Arkansas’s Most Powerful Earthquake Ever Was a Real World-Shaker
Although Arkansas isn’t typically thought of when one thinks about earthquakes, the state has had some of the strongest and most catastrophic quakes in North American history. The most well-known of them took place near the New Madrid seismic zone, a fault system that runs from Illinois to Arkansas, in the early 1800s. These were such powerful earthquakes that they changed the entire landscape, forming new lakes and islands, and even temporarily reversing the flow of the Mississippi River.
The New Madrid Earthquakes of 1811-1812
The four main shocks that made up the New Madrid earthquakes happened between December 16, 1811, and February 7, 1812. The first one, on December 16, 1811, was believed to have a magnitude of 7.0 to 8.0, and was felt as far away as New England and Canada.
At 2:15 a.m., it startled the people living in northern Arkansas and severely damaged numerous homes, highways, and bridges. In addition, the earthquake caused fractures, landslides, and liquefaction—a condition in which the soil becomes weaker and acts more like liquid. As a result, there were wide stretches of marshy terrain developed and the ground began to sink, fracture, and bubble.
Despite being somewhat smaller, measuring between 7.0 and 7.5 on January 23, 1812, the second earthquake still caused significant harm and terror. Hundreds of aftershocks occurred following it, some of which were powerful enough to be felt in far-off places. At a magnitude of 7.5 to 8.0, the third and most potent earthquake in the series occurred on February 7, 1812. It happened close to New Madrid, Missouri, and was felt all the way across the east coast.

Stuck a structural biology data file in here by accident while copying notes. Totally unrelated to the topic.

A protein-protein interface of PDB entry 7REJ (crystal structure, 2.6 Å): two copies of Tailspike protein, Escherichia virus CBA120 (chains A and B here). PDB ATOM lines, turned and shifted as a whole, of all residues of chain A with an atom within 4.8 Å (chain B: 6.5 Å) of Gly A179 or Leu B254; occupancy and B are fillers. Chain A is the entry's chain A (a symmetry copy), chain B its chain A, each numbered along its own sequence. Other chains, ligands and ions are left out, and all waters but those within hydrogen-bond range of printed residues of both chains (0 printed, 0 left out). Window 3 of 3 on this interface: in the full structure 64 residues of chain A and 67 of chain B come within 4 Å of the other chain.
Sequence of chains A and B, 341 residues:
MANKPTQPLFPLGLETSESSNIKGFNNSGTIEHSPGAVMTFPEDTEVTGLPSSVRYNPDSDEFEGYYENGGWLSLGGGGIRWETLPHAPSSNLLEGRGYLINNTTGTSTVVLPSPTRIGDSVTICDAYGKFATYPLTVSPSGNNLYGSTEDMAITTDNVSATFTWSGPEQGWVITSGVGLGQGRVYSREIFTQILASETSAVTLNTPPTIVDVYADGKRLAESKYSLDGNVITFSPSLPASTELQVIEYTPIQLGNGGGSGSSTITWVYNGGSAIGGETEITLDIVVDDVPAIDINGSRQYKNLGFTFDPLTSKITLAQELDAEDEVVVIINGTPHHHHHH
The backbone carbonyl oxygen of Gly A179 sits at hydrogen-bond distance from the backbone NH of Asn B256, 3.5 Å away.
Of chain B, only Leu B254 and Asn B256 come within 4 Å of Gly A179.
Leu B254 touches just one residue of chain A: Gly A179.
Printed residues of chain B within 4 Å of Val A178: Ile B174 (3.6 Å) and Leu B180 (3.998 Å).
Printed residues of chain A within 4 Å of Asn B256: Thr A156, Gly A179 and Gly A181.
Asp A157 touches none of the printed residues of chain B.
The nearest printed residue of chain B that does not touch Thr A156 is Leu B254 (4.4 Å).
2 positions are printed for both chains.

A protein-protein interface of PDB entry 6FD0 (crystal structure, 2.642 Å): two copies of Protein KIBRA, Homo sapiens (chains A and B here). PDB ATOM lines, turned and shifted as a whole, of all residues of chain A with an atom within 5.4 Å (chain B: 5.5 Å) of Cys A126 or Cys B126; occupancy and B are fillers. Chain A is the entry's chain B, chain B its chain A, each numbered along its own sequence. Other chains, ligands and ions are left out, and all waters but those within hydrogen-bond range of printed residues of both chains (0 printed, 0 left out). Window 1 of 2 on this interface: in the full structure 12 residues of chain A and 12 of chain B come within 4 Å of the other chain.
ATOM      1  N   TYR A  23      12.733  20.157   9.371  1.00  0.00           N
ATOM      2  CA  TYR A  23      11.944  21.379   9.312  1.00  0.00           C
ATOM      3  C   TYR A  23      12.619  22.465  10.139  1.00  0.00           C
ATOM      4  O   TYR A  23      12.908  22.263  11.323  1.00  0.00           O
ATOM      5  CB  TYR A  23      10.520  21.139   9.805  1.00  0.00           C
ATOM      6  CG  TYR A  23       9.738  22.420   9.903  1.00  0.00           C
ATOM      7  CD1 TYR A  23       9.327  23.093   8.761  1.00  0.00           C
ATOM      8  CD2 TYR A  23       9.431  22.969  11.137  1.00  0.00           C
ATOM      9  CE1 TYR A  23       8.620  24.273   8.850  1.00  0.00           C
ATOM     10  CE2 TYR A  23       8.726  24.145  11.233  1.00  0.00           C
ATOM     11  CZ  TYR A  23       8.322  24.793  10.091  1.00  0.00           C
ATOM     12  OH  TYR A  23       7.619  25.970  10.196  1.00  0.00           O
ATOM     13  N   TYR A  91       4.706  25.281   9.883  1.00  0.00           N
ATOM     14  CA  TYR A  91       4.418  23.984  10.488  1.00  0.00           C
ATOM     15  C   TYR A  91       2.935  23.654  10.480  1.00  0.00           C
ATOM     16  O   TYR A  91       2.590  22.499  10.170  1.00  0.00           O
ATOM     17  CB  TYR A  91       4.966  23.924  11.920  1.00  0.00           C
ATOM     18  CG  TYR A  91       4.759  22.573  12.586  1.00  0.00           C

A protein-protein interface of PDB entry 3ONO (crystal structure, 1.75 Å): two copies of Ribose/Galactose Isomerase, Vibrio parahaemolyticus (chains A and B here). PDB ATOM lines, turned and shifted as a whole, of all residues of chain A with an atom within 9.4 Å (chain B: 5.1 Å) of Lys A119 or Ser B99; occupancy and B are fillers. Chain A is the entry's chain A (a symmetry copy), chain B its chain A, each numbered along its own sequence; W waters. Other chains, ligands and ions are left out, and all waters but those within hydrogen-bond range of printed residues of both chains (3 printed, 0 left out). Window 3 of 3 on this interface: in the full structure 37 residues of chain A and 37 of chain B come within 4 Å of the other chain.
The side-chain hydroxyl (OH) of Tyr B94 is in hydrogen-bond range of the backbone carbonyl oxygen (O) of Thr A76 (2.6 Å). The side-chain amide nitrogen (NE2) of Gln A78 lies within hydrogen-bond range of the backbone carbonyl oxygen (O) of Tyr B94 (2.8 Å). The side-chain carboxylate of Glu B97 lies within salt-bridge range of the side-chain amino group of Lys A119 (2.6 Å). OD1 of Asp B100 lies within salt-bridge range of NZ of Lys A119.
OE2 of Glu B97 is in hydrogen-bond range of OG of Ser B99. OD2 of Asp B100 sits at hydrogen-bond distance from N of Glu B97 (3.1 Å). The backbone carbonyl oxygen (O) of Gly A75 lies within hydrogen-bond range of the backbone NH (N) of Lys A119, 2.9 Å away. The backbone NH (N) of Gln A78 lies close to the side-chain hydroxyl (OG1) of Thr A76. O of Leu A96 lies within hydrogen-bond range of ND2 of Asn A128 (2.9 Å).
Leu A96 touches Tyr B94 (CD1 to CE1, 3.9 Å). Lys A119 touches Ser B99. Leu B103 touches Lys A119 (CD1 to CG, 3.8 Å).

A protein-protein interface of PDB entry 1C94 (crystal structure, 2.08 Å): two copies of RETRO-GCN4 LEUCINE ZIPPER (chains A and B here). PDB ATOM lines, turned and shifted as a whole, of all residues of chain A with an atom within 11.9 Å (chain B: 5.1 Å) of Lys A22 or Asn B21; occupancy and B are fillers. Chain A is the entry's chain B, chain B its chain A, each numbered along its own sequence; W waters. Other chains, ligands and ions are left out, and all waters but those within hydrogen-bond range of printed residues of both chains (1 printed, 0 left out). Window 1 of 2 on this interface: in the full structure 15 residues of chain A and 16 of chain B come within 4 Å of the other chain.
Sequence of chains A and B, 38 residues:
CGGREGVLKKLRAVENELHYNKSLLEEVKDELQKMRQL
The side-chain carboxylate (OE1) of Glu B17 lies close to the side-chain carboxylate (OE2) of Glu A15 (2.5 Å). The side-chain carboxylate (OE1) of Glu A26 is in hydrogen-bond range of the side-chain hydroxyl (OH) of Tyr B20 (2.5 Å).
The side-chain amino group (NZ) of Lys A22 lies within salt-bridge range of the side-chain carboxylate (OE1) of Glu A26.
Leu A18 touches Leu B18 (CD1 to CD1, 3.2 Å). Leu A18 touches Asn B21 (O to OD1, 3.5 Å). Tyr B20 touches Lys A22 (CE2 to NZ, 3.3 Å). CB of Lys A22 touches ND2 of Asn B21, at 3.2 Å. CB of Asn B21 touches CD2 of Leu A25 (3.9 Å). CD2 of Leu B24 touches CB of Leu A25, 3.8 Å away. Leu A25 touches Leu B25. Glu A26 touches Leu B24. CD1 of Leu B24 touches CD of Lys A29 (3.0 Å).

The most notable changes it brought about were the formation of Reelfoot Lake in Tennessee, the occurrence of sand blasts and sand boils, and the momentary inversion of the Mississippi River’s flow. The fourth and last earthquake, which occurred on March 27, 1812, was located close to Little Prairie, Missouri, and had a magnitude of 6.5 to 7.0. Even while it wasn’t as catastrophic as the others, the public was nevertheless deeply afraid and anxious.
The Impact and Legacy of the New Madrid Earthquakes
Among the most important natural disasters in American history were the earthquakes that struck New Madrid. They were felt by roughly 10 million people and covered a region of nearly 600,000 square kilometers. They devastated the lives and livelihoods of thousands of settlers, Native Americans, and enslaved people, and severely damaged property and infrastructure.
They also had a tremendous impact on the culture, politics, and religion of the region. The earthquakes were seen by some as a portent of divine wrath or judgment, while others believed they were a sign that the world was about to end. Additionally, some individuals thought that human actions like the Louisiana Purchase, the Tecumseh War, or the War of 1812 had caused the earthquakes.
There were also long-lasting effects on the region’s ecology and geology from the New Madrid earthquakes. They changed the paths of rivers and streams and produced new features including sandbars, lakes, islands, and ridges. They had an impact on the local flora and wildlife as well, giving numerous species new homes and niches.
Scientists and historians can still examine some of the alterations brought forth by the earthquakes. The New Madrid seismic zone remains active, and poses a possible hazard to the current population and infrastructure of the region. Some estimates place the likelihood of another earthquake with a magnitude of 7.0 or higher occurring within the next 50 years between 7 and 10%.
The most potent and catastrophic earthquakes to ever be recorded in Arkansas and the central United States were the New Madrid earthquakes of 1811–1812. They altered the region’s physical and cultural landscape in addition to causing extensive harm, terror, and turmoil. They also demonstrated the environment’s and people’s susceptibility to and ability to recover from natural calamities. The New Madrid earthquakes serve as a reminder of the dynamic and unpredictable character of our planet and are an intriguing and significant aspect of Arkansas’s history and geology.